Vitamin C is essential to human health. There are only a few species on the planet which do not make their own Vitamin C and humans are among them. It is vital that we get enough Vitamin C from our diet.
Naturally occurring vitamin C (such as that found in fruits and vegetables) is very sensitive to light, heat and oxidation, meaning as much as 90% can be lost in processing.
Health benefits of Vitamin C
The health benefits of vitamin C are wide-ranging and include:
- Supporting the immune system. It is an immuno stimulant and a natural antihistamine, which may aid in relieving upper respiratory tract infections, cold and flus.
- Supporting nerve transmission and aiding brain and nerve function.
- Assisting in the production of collagen. This makes vitamin C important in wound healing and connective tissue health.
- Giving an antioxidant boost.
- Potentially aiding the growth of bones and teeth, diabetes management and recovery from iron deficiency anaemia.
Vitamin C comes as tablets, capsules and powders. Some of these are esterified (time-released). The actual form of vitamin C varies: usually it comes as ascorbic acid but it is also found in buffered forms such as sodium, calcium, magnesium and potassium ascorbate. These buffered forms are usually gentler on the stomach for those sensitive to acid content.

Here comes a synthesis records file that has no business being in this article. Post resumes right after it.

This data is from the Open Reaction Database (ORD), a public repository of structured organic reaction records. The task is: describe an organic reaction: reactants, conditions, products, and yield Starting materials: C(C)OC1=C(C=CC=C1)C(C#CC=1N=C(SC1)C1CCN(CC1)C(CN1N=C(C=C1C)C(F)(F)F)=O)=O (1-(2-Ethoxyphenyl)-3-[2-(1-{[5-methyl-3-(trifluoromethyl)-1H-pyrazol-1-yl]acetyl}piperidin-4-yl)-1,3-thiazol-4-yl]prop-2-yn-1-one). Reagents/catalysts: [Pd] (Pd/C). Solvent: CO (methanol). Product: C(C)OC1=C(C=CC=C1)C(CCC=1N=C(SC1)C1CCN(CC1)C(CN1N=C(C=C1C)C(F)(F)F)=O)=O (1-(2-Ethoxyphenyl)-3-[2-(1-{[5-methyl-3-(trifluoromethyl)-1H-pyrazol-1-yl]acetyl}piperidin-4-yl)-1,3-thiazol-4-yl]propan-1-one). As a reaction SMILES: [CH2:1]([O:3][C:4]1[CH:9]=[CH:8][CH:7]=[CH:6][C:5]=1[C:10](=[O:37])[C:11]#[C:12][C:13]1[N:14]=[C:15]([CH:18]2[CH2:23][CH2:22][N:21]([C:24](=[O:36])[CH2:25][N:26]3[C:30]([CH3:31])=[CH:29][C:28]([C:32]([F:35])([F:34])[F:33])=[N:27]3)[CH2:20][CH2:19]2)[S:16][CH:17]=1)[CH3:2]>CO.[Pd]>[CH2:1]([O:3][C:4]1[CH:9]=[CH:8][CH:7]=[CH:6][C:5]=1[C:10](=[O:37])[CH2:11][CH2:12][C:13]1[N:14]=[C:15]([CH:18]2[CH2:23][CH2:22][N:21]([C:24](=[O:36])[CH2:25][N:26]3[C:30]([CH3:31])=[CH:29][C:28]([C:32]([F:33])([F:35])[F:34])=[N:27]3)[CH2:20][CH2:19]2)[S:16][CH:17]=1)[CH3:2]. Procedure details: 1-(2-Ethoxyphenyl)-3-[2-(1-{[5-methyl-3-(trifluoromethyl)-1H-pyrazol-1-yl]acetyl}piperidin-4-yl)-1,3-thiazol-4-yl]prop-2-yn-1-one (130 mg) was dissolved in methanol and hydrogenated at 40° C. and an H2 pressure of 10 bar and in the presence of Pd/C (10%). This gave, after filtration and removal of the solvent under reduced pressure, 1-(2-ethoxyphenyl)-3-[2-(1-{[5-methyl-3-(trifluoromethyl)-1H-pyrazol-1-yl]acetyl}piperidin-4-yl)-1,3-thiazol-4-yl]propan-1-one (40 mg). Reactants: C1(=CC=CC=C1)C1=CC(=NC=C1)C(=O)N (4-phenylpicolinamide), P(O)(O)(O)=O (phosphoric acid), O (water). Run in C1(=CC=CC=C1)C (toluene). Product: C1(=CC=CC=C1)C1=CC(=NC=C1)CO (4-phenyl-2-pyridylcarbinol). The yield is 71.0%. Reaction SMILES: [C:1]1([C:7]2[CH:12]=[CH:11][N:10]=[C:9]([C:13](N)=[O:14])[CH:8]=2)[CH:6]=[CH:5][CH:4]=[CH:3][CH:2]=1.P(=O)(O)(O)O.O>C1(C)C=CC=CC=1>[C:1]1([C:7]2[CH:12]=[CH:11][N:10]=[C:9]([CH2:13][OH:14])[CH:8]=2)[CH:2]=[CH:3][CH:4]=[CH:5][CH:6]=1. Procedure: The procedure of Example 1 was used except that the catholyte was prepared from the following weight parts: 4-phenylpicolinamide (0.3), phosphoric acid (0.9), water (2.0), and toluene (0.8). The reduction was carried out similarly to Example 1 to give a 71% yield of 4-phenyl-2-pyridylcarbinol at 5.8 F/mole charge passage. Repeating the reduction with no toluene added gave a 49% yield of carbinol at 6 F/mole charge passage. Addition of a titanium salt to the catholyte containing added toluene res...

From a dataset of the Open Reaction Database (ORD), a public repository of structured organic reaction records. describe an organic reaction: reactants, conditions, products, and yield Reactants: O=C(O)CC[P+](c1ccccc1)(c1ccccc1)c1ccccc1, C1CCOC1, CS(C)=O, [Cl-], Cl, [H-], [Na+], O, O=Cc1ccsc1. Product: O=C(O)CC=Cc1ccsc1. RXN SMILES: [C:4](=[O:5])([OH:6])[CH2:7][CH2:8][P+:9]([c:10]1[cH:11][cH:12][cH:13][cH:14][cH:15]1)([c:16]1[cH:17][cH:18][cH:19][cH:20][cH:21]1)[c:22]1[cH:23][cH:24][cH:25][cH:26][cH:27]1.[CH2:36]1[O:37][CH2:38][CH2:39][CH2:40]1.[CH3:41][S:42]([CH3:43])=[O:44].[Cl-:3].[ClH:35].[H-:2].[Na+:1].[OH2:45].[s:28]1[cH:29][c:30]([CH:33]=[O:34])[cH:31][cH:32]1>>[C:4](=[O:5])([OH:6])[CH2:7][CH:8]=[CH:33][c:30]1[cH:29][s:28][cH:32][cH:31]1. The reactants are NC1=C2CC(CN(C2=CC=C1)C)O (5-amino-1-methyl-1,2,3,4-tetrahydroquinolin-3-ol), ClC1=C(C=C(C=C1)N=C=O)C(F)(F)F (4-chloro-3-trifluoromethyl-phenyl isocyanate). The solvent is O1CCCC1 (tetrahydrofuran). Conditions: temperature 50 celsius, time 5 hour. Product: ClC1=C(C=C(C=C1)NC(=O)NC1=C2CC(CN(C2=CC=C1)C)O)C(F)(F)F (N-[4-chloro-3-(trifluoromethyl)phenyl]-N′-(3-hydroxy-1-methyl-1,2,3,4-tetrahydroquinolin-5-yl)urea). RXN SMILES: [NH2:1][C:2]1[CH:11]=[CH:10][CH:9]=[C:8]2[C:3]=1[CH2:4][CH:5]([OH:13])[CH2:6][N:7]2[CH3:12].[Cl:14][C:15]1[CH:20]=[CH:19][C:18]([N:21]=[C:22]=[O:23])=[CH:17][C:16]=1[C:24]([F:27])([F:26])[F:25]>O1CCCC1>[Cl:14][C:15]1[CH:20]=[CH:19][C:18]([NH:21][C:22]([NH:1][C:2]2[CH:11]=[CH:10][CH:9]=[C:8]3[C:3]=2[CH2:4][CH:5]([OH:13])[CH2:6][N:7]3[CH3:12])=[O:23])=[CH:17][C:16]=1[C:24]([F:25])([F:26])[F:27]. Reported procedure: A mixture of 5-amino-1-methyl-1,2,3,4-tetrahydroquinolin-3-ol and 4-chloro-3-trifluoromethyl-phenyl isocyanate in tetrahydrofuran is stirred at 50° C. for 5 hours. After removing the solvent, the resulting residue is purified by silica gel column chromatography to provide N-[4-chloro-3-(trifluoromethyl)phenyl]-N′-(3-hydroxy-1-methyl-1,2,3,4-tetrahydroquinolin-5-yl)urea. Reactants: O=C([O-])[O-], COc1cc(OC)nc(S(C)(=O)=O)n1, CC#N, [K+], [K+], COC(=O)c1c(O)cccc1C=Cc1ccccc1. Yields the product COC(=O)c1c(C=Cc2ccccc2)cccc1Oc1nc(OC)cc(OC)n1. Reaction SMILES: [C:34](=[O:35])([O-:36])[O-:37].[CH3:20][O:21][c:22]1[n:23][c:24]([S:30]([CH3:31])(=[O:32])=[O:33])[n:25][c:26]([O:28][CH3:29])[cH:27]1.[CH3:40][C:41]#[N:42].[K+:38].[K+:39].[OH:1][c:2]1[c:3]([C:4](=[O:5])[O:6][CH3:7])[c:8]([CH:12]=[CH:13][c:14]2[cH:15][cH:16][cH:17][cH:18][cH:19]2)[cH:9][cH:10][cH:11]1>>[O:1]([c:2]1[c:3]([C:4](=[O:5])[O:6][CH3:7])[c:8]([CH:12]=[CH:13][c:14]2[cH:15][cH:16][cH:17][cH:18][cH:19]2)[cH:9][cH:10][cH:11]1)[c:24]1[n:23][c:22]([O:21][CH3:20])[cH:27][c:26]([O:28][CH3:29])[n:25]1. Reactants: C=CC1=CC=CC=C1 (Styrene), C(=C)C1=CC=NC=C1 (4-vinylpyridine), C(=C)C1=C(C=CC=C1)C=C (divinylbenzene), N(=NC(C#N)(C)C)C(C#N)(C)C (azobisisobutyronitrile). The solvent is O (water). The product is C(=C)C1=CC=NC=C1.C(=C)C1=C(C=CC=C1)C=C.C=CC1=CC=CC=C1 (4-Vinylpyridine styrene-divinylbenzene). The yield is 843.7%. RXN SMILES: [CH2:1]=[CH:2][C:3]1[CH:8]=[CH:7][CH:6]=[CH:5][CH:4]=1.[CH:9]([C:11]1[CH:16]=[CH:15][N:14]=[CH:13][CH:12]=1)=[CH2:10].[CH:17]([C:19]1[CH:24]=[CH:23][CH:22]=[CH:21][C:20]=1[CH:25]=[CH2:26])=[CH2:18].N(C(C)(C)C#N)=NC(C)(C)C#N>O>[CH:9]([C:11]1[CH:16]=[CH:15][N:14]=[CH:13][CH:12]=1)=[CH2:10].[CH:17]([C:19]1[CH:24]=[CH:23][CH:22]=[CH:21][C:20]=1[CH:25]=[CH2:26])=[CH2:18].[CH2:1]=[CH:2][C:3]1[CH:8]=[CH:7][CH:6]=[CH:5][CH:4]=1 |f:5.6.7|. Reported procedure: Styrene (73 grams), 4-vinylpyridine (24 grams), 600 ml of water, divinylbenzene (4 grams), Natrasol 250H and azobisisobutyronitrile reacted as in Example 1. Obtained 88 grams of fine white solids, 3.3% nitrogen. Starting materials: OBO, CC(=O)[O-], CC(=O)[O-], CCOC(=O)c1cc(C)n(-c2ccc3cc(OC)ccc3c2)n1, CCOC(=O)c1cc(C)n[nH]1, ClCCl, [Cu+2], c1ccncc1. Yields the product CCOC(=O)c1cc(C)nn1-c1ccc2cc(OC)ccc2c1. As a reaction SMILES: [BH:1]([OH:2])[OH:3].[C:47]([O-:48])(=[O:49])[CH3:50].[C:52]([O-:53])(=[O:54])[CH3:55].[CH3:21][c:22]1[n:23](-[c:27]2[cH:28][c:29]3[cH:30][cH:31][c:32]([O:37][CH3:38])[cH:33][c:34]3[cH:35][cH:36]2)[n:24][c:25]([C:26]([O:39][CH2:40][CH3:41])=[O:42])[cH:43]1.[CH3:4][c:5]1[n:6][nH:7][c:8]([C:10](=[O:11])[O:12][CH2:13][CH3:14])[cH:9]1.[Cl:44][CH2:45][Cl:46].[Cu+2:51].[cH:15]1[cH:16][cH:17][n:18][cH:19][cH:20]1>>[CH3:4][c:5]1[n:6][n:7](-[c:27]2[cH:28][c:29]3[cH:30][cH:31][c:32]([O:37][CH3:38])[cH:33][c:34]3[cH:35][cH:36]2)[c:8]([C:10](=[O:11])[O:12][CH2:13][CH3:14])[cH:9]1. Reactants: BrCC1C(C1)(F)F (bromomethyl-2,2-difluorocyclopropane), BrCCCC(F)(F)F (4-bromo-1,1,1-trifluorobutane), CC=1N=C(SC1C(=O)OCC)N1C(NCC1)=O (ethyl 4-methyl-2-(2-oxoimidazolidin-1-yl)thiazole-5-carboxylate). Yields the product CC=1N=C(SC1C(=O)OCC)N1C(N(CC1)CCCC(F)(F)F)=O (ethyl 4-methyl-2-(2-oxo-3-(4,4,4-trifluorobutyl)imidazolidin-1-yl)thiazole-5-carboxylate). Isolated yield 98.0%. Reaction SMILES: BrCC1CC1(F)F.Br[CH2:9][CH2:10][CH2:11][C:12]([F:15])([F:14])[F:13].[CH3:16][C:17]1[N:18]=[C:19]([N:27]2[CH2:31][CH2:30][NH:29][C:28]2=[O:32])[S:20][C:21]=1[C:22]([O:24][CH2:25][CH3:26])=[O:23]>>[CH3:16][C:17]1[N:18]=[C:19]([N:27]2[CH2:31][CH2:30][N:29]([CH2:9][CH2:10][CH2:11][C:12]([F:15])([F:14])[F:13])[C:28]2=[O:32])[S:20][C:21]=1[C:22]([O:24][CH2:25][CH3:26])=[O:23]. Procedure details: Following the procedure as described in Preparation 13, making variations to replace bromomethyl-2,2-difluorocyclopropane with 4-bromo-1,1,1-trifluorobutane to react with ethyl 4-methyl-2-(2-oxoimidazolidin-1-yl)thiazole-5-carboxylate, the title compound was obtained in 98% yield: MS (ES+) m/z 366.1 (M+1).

Bioflavanoids are common additives that may increase vitamin C absorption by up to 35%.
Vitamin C comes in water and fat soluble varieties. The fat soluble vitamin C forms are (in some cases) more easily absorbed. These include ascorbyl palmitate and liposomal vitamin C, which may be of higher value than high doses and intravenous vitamin C as smaller doses may be used reducing the risk of digestive upset.
Commonsense stocks a variety of vitamin C, come and talk to our health staff in-store.
How do I use it?
The amount of vitamin C an individual needs varies greatly and there is much debate around the issue. It varies from as little as 60mg to as much as 9g per day for a healthy adult.
Cautions or contraindications
Vitamin C is safe for most people. It is safe during pregnancy and children may take it at a lower dose (ask your health practitioner for suitable dosages). Excessive use of vitamin C may cause loose bowels and sudden abstinence of vitamin C may cause rebound scurvy. Neither of these conditions are dangerous.
Vitamin C increases the absorption of iron and decreases the absorption of copper.
Please note it may interfere with blood tests for vitamin B12.
Speak to one of our health staff for more information.
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Braun, L. & Cohen, M. (2010). Herbs and natural supplements: An evidence-based guide (3rd ed.)
Osiecki, H. (2002). The Nutrient Bible.
Murray, M.T. (1996). Encyclopedia of nutritional supplements.
Please note that while we take care in producing this guide, Commonsense accepts no liability for any error or omission in the information provided.